Any fan of live music knows what it’s like to see a good show – not just a “cool, that was worth my 5 bucks at the door” kind of show, but a truly goosebump-inducing blow your mind kind of show. It’s the kind of show that keeps you up at night reliving it and sits fresh in your mind the next day. One of these shows for us was the first time we heard Dylan Linehan
and her magnificent piano (click here
for our review of that show). She’s continued to perform since then, and is now releasing her debut album, Pericardium
, featured in our Karmic Fury Records album review series.
Album Artwork and Design by Heather Divoky
Pericardium is best viewed as a companion piece to Linehan’s live performance. The album is beautiful yet restrained. In order to appreciate the work that went into capturing her emotional energy in a medium like this, like a great Broadway musical, you really must really see and hear the live performance. The Broadway musical analogy is especially apropo, as Pericardium sounds like the soundtrack for a theatrical production. Linehan has scored student films and is also working on the score for a feature film with her father, Terry, and this sense of an underlying story is apparent on the album.
Pericardium opens with a thundering piano leading into “Tazmanian White”, a different kind of love song about a free spirit. The dramatic chorus will get stuck in your head, as it’s been in ours since we popped in the CD several days ago. The drums and well-placed backing vocals really flesh out the arrangement, which is pushed along by strong piano riffs throughout. Linehan’s vocals sound a little bit thinner than we’re accustomed to, one of the unfortunate side effects of studio compression, but the emotion shines through, especially when she really unleashes near the end against a backdrop of piano, electric guitar, and shouted background vocals. One part in particular reminds us of Kate Bush.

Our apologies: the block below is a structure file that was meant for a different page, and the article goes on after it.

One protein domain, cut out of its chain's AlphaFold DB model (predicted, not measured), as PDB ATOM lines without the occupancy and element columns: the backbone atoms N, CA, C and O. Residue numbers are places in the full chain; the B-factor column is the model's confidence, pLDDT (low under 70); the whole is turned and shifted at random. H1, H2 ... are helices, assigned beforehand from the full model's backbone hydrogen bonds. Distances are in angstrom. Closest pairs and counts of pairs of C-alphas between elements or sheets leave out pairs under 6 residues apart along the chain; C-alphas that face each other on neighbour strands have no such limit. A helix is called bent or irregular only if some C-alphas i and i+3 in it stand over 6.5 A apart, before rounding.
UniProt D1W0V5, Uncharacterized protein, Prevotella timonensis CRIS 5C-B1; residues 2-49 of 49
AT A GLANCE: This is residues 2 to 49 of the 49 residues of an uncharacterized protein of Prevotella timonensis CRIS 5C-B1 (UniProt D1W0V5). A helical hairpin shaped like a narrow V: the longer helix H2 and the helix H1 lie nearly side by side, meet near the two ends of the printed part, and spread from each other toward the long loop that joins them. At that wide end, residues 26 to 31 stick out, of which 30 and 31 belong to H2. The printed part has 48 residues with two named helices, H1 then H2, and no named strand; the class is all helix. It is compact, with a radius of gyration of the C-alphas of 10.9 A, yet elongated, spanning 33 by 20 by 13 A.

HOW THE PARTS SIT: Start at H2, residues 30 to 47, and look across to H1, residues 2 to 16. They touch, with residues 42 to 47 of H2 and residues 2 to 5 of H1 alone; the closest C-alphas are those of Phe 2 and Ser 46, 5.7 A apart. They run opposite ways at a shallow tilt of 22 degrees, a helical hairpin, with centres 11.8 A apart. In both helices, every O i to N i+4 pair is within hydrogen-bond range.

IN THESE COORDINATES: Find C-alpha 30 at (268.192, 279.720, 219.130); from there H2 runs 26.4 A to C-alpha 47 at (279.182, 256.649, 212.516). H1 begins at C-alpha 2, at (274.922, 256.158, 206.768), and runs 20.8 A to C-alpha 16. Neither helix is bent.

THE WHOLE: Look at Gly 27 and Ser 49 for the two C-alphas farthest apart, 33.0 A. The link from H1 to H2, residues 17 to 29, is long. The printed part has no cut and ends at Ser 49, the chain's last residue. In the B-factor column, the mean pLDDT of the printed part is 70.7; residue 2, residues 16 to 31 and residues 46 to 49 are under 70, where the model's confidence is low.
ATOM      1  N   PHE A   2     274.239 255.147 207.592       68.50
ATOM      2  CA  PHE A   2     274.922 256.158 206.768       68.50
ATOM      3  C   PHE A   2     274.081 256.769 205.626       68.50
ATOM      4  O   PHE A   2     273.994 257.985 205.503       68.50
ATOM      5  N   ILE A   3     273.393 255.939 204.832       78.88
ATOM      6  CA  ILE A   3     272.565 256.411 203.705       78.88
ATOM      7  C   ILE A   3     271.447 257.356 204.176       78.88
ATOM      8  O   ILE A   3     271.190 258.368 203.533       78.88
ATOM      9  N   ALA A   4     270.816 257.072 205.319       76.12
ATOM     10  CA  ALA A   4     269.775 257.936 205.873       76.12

A hauntingly beautiful 25 second vocal interlude segues into our personal favorite track on the album “For Us”, which is probably also the song most likely to appeal to the mainstream sector. From beginning to end, the arrangement is breathtaking, with percussive, yet soft strings adding a lightness throughout the song that perfectly accompanies Linehan’s sweet vocals. The light pop song is simple and delicate and could easily make its way onto a movie soundtrack. By the time the song ends in a decrescendo of vocal harmonies and strings, we’re completely enamored. We can’t get enough of this song.
“Oh Fixation, Please Fix Me” starts off in a similar vein, before launching into a full out rock opera in the chorus, complete with passionate backing vocals and electric guitars. The lyrics pack a punch too, with lines such as “You won’t remember me, I’m just a happy memory for someone else to find.” Linehan keeps her verses sweet and subtle and then exudes force and fury in the choruses, her technical and emotional ranges both apparent as she addresses addiction. There is some nice electric guitar work in this one as well – the riffs are clean and effective without being too much, in addition to some more excellent string work.
The next song, “Fireside”, begins with a piano riff and big chorusy vocals that remind us of one of the more tender moments of a Tim Burton movie. Even at its sweetest, the song has an undertone of dark drama. In the bridge/chorus, a beautiful low cello helps escalate the song into a more upbeat but no less sweet apex before tapering off into an absolutely lovely and soft conclusion. “Forever I’m yours, and you’re mine”, indeed.